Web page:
Then, a member of the board spoke to Paul Agresta, general counsel with the state Public Service Commission, which regulates energy generation projects.

According to Ms. Wood, Mr. Agresta said the new law would apply whenever it was passed, information the Public Service Commission confirmed with the Times.

After consulting the town attorney on Monday, however, Ms. Wood told the Times at the town meeting that the town attorney said it was still important to pass the law as quickly as possible, before Avangrid filed.

“I would hope to get a vote in March,” Ms. Wood told the Times. “I’m going with our town attorney today.”

She also said that Agresta was not the attorney who had told the board it did not have to hurry. She declined to name that attorney.

The North Ridge Wind Project, and the regulations that the town will place on it, has been the subject of much debate over nearly two years. Currently the major issues that remain are whether the town will allow wind turbines to be placed south of State Route 72, as well as some issues of sound limits and setbacks.

Mr. Wenzel’s letter, which Ms. Wood read aloud, criticized the spread of “grossly misleading statements” about the project, and asked the town board to pass the wind law as recommended by the Wind Advisory Board.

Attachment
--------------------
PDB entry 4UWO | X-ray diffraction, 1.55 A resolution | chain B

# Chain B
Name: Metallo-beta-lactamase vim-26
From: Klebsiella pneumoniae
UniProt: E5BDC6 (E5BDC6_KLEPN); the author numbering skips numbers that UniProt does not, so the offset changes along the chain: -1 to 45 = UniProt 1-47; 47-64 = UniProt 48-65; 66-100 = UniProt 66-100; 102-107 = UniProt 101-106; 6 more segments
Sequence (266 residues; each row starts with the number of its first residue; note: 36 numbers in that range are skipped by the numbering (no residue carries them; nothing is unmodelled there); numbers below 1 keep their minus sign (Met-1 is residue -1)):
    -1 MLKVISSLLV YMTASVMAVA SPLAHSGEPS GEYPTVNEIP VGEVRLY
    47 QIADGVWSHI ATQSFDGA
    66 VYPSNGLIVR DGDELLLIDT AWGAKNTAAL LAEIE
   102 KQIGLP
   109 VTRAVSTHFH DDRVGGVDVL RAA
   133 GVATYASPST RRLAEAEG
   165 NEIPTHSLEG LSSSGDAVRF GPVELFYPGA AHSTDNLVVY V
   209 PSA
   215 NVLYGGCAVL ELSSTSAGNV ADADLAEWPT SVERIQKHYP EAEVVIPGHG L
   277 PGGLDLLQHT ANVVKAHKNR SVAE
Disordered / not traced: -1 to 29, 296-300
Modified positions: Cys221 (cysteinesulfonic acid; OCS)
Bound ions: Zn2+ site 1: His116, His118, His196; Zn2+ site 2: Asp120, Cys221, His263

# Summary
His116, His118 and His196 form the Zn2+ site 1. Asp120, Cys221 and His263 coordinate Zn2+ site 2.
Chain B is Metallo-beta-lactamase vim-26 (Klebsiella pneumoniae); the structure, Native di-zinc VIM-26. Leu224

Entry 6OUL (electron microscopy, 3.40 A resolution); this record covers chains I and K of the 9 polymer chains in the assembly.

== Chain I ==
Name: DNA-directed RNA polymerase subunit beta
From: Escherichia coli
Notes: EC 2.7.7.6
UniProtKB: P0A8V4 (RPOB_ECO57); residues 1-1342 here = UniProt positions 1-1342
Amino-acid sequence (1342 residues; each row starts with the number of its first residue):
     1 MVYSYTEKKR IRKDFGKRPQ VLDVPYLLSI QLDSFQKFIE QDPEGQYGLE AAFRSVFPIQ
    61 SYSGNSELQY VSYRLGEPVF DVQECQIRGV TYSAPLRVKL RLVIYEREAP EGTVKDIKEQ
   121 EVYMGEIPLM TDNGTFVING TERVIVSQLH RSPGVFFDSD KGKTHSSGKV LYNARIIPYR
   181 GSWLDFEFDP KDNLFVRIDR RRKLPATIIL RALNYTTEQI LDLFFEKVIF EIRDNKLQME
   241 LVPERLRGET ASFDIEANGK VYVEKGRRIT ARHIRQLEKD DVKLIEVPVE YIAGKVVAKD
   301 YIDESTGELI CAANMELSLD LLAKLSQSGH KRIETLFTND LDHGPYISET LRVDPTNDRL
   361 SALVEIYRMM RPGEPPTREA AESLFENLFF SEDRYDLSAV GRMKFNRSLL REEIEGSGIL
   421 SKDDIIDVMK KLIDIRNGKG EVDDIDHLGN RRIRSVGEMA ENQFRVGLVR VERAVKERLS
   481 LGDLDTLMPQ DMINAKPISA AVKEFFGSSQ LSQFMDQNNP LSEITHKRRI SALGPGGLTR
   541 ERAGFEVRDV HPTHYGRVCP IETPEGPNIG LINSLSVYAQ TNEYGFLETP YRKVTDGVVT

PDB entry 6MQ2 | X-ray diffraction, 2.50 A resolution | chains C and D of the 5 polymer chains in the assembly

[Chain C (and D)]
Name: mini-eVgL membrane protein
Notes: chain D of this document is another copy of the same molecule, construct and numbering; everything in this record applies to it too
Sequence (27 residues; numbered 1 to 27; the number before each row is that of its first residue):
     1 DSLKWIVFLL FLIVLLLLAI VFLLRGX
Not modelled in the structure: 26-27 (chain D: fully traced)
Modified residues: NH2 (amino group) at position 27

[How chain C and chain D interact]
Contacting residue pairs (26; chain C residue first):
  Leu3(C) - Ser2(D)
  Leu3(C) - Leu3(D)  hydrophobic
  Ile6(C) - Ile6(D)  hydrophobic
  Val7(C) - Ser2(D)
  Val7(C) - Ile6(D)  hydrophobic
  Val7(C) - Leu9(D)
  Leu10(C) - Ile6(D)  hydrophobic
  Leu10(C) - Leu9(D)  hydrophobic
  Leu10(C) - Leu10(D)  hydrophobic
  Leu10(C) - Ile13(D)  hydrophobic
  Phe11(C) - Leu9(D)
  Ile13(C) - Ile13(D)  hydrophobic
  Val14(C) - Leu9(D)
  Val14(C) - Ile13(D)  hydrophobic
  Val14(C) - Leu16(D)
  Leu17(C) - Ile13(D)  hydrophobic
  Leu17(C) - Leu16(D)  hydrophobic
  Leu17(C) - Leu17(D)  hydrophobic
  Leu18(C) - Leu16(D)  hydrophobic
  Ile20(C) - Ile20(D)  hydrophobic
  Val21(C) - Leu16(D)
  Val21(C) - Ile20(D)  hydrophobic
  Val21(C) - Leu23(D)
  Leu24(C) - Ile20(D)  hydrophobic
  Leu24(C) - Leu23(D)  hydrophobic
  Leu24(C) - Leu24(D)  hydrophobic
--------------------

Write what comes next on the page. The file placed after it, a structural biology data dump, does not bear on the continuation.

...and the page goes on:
“We discussed, argued, compromised and eventually proposed a wind law we felt was fair to both sides,” Mr. Wenzel wrote. “The wind law does not give everyone everything they want. ... It is imperative to have this law in place.”

At the beginning of the meeting, 18 people took a chance to speak during the public comment section, all addressing the North Ridge Wind Project.

Most of them spoke in favor of the new wind law, which would be more restrictive than the 2011 version. Most residents who spoke wanted the law to be passed with tighter restrictions.

“I’m hoping to see no further compromise,” Lori Witherell, a resident who spoke during the public comment section, told the Times. “Pass (the law) the way it was presented, respect the Hopkinton Wind Advisory Board.”

Some residents still feel strongly that the turbines are important for the town, however. Kathleen Potenzano, a 45-year resident of the town, has a lease for a turbine but says she would support the project whether or not she had a turbine on her property.

“I really think we need to do something about the environment,” she said, adding that the town needed some source of revenue. “You can’t just run a town on grants.”

Ms. Potenzano thinks that the more restrictive elements of the wind law are unreasonable.

“I think if you have a more restrictive law, you don’t have a project,” she said. “We really are doing what we think is best for the town.”

The Hopkinton Town Board will hold its work session at 6:30 on Feb. 27 at the Town Hall, at 7 Church St.


Source: http://www.watertowndailyti...

FEB 13 2018
http://www.windaction.org/posts/47831-hopkinton-delays-discussion-of-wind-law